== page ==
The Peranakans were descendants of Chinese men who came and married local women, mostly Malays. They developed a language, culture, customs and cuisine that were a mixture of the two races. They spoke Baba Malay, a unique Malay dialect significantly influenced by the Hokkien dialect of Chinese. In religion, they followed the Chinese tradition, a mixture of Taoism, Buddhism and ancestor worship. They retained Chinese names. In marriage, families chose for their children partners from their own community or sometimes Chinese, such as when they needed a son-in-law for the family business.

“In religion, they were syncretic,” said Yap. “They adopted Taoism, Buddhism and other religions. Their furniture too was a mixture of cultures, mixing Chinese and Western designs. Their pottery looks less Chinese. It has very dense decoration, using different colours. They liked strong colours, like green, red, deep pink and lime green. The rich people commissioned pieces of their own designs from makers in China.”

In 1786, the British established in Penang their first possession in Southeast Asia. In 1819, Stamford Raffles set up a settlement in Singapore; the Straits Settlement followed in 1826.

Among the native people, the Peranakans were the quickest to adapt to the arrival of the new colonial powers - the Dutch in what is now Indonesia and the British in Malaya, Singapore and north Borneo.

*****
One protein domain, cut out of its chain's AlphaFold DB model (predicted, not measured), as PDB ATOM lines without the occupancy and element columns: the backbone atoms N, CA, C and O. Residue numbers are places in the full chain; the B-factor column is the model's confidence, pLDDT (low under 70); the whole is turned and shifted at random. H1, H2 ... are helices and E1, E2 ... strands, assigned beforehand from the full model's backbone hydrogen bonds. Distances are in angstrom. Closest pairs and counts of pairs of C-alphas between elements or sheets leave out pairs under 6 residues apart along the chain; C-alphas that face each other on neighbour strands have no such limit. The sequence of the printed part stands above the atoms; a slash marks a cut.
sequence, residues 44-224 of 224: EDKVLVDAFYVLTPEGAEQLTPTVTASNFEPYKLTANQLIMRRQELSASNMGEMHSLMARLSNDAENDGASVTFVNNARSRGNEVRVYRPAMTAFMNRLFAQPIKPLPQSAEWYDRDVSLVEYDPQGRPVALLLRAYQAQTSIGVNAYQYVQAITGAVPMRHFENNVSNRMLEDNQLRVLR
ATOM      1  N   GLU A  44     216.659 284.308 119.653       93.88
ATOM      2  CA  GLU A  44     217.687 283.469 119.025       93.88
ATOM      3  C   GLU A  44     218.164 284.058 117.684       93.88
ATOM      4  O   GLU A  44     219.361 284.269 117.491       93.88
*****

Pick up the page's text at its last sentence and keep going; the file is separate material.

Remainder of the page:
They went into finance, industry and trading. The colonial presence opened for them markets in Europe as well as within their own country. They sent their children to schools run by missionaries where they learnt English and Western practices and ways of thinking; this opened the way for them to move into law, medicine and banking. Some converted to Christianity.

In 1893, Song Ong Siang, a Peranakan, became the first Chinese admitted into the legal service in Singapore. In 1936, he became a Knight Commander of the British Empire, the first from Malaya. Another important member of the community was Tan Jiak Kim, one of the founders of the Straits Steamship Company and a member of the Straits Settlement Legislative Council from 1889 to 1915. He was also an active philanthropist in education, medicine and other fields; his financial contribution and lobbying were the basis for the city’s first medical school.

Between 1850 and 1900, mass emigration increased the Chinese population in Southeast Asia from 200,000 to over a million; the Peranakans became more conscious of their special identity. In 1900, they set up the Straits Chinese British Association.

After World War I, they joined the local defence forces and their leaders persuaded the British to allow non-Europeans into the civil service.